Ricky (not his real name), is a patient of mine: a young, gay man with a gentle soul and well-controlled HIV. He recently went to his local emergency department with a rash on his face, excruciating pain in his abdomen, and bright red blood that filled the toilet every time he had a bowel movement. Those triaging him thought the rash might be monkeypox, so they rushed him into an isolation room where he sat, alone, seeing under the door the shadows of feet going back and forth in the hallway. No one came for hours.
The doctor who finally entered the room was adorned in full personal protective gear — face shield, mask, gown, and gloves — and stood as far from the bed as possible, as if Ricky was somehow radioactive. The doctor briefly stepped in to swab the rash, prepared it to send to a lab for monkeypox testing, then left.
“The whole time I was there, no one even touched me — not even the doctor who was gowned,” Ricky told me later. “They just sent me home like I was nothing.”
They also never called with his test results, so after a week he called me, his primary care HIV doctor. I immediately admitted Ricky to Bellevue, New York City’s main public hospital, where I lead a group of infectious disease physicians.
Through the haze of my protective goggles, I saw Ricky, looking terrified, grappling with the stigma and shame that is traveling along with the monkeypox outbreak. With my gloved hands I grasped and held his. Doing that made me think of the days I’ve heard about in the 1980s, when countless young gay men with HIV suffered without the healing power of the human touch.
Ricky is one of thousands of LGBTQ+ people now struggling with the same scenario, in big cities from Washington D.C. to San Francisco and Minneapolis to Houston, and in small towns from Appleton, Wisconsin to Waco, Texas.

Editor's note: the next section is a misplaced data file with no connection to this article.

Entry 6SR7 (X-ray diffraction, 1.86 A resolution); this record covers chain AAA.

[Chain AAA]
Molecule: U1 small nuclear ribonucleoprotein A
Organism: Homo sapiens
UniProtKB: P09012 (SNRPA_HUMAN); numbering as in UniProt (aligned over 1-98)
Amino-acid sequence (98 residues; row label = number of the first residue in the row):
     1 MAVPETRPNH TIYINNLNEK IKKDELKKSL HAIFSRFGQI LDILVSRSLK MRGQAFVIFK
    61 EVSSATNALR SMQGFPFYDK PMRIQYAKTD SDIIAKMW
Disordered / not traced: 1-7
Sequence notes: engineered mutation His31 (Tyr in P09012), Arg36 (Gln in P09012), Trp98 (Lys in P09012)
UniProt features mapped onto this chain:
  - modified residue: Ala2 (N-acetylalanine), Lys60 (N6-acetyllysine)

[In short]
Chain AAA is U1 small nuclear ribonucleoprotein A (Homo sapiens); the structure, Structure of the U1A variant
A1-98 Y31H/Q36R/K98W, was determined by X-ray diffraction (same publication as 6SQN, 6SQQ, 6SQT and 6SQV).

The monkeypox virus arrived in the U.S. at a terrible time: right before Gay Pride events across the country, when LGBTQ+ people celebrate the freedom of being whoever they want to be and loving whoever they want to love.
This virus spreads mainly through skin-to-skin contact, and can affect anyone. But in this outbreak, it has spread like wildfire through sexual networks, as HIV did — and continues to do — in the LGBTQ+ community.
The slow response of the U.S. public health system has galvanized a community that has always had to protect itself. ACT UP NY, an HIV/AIDS advocacy organization central to the efforts to fight HIV/AIDS in the 1980s and 1990s, has been re-energized because of monkeypox. After weeks of pressure from grassroots organizations, the federal government finally declared monkeypox to be a public health emergency. But at every level — information sharing, community education, vaccination, testing, and treatment — its response has been reactive and ineffective at controlling the spread of monkeypox.